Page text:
Once again Nestle argued that the words 'predominant colour 'were problematic, potentially conjuring up any number of trade marks. This, said Nestle, was not an application to register a trade mark, but rather any number of trade marks. This time the court agreed. It said this:   'Cadbury's formulation does not comply with the requirements for registration.'  It went on to say that the trade mark lacked 'the required clarity, precision, self-containment, durability and objectivity to qualify for registration'. The Court of Appeal felt that the wording did, indeed, cover multiple trade marks because of the implied reference to other colours. It said this: 'To allow a registration so lacking in specificity, clarity and precision of visual appearance would offend against the principle of certainty. It would also offend against the principle of fairness by giving a competitive advantage to Cadbury and by putting Nestlé and its other competitors at a disadvantage.' It reminded us what was at stake: 'As the registration of a trademark creates a form of intellectual property conferring a potentially perpetual monopoly in the mark and excluding everybody else from use in various ways, the point of principle has some public importance.'

Cadbury's response was predictable, but also telling. It said this: 'We are disappointed by this latest decision but it's important to point out that it does not affect our long held right to protect our distinctive colour purple from others seeking to pass off their products as Cadbury chocolate...Our colour purple has been linked with Cadbury for a century and the British public has grown up understanding its link with our chocolate. We are studying this particular ruling and will consider our next steps which includes the possibility of an appeal.' So yes, Cadbury might file a further appeal to the Supreme Court (formerly House of Lords). But irrespective of the final outcome,  the company will certainly go after anyone who tries to cause confusion by using a similar colour in relation to chocolate - Cadbury has, of course, built up considerable common law rights to the colour purple, which means that it can sue for passing-off even it doesn't have a trade mark registration.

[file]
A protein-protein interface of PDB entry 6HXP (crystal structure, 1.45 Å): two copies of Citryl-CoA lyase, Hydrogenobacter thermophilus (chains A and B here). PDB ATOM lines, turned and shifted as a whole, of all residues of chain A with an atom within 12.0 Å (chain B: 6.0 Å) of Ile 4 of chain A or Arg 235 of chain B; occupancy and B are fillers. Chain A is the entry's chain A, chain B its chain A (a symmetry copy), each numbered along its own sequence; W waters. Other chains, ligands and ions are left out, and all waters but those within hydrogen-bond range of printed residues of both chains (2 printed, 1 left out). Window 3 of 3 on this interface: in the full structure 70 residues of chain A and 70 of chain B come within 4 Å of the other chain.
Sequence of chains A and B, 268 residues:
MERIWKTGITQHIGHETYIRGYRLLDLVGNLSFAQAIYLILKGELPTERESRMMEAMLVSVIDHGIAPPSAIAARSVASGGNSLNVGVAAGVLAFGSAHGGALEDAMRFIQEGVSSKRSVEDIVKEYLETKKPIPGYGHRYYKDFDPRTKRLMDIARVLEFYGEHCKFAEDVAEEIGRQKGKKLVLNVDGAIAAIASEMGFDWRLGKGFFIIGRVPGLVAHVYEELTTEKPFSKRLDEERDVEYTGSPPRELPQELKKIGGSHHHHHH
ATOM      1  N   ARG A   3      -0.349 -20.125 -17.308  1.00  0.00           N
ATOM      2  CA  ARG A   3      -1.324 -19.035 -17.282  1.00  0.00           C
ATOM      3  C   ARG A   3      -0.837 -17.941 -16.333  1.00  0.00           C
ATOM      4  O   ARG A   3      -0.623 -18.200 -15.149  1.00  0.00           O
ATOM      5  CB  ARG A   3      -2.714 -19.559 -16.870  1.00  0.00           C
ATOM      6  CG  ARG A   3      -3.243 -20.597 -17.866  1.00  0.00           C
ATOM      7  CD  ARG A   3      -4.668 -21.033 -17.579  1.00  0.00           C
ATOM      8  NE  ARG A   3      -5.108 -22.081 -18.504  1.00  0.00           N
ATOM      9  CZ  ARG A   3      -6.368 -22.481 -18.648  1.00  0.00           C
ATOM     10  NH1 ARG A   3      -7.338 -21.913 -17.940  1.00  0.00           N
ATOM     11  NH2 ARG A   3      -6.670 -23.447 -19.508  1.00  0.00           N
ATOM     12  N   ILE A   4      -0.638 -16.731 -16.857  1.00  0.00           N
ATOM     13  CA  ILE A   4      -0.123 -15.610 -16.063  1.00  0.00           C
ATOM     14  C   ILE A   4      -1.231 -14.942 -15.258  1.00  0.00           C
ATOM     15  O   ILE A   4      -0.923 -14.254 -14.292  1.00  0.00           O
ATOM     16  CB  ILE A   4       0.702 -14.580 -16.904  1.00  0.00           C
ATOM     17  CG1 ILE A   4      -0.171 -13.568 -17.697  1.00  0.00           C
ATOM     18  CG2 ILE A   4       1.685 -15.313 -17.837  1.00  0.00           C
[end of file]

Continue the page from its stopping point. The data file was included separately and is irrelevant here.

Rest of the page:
It's important to note that Cadbury's application failed on what was really a technicality – the trade mark hadn't been sufficiently well defined. The judgment is by no means the death knell for colour trade marks.  On the very same day that the Court of Appeal handed down its judgment in the Cadbury case, it also handed down its judgment in a matter involving Scrabble tiles. In that case the owner of the trade mark Scrabble, Mattel, had applied to register the Scrabble tile as a trade mark. What Mattel filed was a blank ivory-coloured Scrabble tile together with the words 'on the top surface of which is shown a letter of the Roman alphabet and a numeral in the range 1 to 10.'  Once again, the court said that this was too vague and that it potentially covered more than one trade mark.   A further clear warning that precision is required!

Registration for unusual trade marks like colour remains an option. It just has to be done right!